Sheffield Council has an agreement with city-based cycling charity Pedal Ready to supply free lessons to anybody who lives in the city as part of its green transport policy.
But a recent review of the arrangement showed that virtually no teenagers were taking up the offer, even though they are most likely to be involved in accidents while on a bike.
Claire Molyneux, Sheffield's principal road safety officer, said: "We'd like to help more teenagers cycle to school safely and confidently.
"Currently 2,000 primary school children are having free cycling lessons and there's no reason secondary school pupils shouldn't get some tuition too so they are confident about cycling to school."
Three secondary schools, Fir Vale, Hinde House and Ecclesfield have taken up the offer of the free tuition which takes place during PE or citizenship lessons.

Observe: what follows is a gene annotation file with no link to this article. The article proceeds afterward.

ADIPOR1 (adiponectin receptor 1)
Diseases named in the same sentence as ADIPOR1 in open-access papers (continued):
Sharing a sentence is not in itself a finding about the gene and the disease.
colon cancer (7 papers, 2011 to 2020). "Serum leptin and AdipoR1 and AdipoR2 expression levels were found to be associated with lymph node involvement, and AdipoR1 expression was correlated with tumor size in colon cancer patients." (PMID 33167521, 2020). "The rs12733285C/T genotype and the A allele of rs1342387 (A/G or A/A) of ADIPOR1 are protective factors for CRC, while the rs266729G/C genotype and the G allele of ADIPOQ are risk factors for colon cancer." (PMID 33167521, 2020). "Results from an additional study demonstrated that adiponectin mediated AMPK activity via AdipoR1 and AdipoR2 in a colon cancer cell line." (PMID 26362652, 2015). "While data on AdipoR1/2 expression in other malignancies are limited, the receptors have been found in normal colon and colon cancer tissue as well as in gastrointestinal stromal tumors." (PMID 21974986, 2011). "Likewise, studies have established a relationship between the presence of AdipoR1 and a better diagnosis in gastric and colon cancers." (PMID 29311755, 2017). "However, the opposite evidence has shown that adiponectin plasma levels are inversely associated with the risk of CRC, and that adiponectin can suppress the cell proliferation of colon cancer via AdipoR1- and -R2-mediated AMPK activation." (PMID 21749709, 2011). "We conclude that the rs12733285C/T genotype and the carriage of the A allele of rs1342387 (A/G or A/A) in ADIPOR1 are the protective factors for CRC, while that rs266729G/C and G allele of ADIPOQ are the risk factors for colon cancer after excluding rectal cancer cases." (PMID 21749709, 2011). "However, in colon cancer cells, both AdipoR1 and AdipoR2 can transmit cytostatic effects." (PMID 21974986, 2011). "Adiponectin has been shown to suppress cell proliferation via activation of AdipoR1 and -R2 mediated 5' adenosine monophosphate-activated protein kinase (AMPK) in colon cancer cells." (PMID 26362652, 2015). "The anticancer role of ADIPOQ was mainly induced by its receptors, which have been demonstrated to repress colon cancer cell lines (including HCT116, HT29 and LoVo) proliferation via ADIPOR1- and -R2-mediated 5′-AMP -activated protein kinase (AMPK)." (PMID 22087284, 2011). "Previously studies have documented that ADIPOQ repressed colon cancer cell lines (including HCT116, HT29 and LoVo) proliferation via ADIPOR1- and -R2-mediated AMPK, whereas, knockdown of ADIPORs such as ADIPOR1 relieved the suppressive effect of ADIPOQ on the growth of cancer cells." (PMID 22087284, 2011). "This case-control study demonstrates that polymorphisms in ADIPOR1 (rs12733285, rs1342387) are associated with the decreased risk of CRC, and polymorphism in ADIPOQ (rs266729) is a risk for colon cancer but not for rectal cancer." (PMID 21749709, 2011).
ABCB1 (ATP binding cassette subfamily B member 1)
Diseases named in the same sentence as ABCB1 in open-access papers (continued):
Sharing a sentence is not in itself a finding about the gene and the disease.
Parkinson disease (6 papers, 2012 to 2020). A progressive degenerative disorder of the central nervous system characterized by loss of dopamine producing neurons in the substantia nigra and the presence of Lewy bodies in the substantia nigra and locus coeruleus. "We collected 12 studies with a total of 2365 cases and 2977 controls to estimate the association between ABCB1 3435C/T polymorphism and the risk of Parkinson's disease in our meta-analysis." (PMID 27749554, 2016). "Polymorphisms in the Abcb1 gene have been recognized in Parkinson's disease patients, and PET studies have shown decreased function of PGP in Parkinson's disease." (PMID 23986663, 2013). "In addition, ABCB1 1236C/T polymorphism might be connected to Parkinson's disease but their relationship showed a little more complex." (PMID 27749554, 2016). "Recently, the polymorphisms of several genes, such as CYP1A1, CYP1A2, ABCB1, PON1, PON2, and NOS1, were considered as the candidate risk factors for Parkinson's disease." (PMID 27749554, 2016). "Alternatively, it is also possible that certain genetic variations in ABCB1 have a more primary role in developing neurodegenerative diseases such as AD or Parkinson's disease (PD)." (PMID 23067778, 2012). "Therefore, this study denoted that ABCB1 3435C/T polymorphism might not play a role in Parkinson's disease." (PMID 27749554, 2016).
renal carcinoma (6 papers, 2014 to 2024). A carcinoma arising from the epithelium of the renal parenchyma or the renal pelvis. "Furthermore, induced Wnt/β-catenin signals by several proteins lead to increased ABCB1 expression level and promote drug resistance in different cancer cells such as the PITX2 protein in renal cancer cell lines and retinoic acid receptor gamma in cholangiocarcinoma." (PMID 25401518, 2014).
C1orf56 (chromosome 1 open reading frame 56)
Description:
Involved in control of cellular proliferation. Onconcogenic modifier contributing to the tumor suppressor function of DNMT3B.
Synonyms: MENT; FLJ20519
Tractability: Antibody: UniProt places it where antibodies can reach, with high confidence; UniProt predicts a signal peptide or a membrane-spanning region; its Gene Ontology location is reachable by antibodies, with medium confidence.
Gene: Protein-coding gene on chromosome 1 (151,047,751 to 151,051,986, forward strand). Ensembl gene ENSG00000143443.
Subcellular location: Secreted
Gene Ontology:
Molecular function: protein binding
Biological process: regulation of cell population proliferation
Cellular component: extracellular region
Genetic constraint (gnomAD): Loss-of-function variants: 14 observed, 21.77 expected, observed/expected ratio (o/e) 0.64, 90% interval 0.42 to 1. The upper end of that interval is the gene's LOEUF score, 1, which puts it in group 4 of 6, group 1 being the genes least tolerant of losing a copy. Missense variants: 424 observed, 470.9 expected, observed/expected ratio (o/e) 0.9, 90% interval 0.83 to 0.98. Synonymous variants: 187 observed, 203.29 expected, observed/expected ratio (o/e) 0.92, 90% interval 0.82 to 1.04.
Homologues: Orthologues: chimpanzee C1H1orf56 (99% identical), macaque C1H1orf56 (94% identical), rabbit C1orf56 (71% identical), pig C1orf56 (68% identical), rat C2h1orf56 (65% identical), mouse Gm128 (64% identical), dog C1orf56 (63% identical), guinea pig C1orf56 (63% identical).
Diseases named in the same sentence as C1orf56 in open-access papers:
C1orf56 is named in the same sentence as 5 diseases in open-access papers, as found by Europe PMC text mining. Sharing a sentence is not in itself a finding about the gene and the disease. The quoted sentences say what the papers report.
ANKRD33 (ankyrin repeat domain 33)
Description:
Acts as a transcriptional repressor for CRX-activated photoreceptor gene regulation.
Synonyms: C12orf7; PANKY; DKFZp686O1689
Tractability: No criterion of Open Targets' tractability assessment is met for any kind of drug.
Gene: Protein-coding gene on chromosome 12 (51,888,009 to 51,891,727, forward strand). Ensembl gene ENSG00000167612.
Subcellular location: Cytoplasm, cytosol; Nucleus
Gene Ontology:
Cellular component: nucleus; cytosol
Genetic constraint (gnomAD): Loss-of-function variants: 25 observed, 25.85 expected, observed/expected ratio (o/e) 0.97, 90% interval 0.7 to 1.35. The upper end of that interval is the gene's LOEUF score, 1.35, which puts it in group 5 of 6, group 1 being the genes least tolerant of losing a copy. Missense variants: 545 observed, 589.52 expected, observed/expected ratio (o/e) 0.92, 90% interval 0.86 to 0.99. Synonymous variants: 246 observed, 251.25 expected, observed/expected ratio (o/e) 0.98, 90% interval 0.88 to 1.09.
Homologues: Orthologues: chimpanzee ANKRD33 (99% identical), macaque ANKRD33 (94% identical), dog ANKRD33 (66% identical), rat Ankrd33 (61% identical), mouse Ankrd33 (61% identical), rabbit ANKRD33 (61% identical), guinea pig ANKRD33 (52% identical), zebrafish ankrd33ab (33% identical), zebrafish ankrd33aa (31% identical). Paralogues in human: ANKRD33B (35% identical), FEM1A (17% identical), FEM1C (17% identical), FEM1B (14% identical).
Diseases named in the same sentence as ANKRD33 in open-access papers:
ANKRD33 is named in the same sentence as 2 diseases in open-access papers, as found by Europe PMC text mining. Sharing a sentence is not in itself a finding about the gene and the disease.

As well as road skills, the youngsters are being given tips on cycle maintenance. Fir Vale teacher Dougal Partington said the scheme had given some children a new lease of life.
"We already have quite a few students who cycle to school in the warmer months, but it will great to see more of them confidently using the roads and realising the new freedom it offers them." Pedal Ready worker Carl Beresford said one of the main attractions of cycling for young people is that it offers them a way to travel without having to wait for buses or lifts from parents.
He added: "The aim is to work with young people to help them cycle safely, confidently and considerately. There's nothing dangerous about cycling but its still worth taking a bit of time to learn a few simple tips about how to feel safe and confident."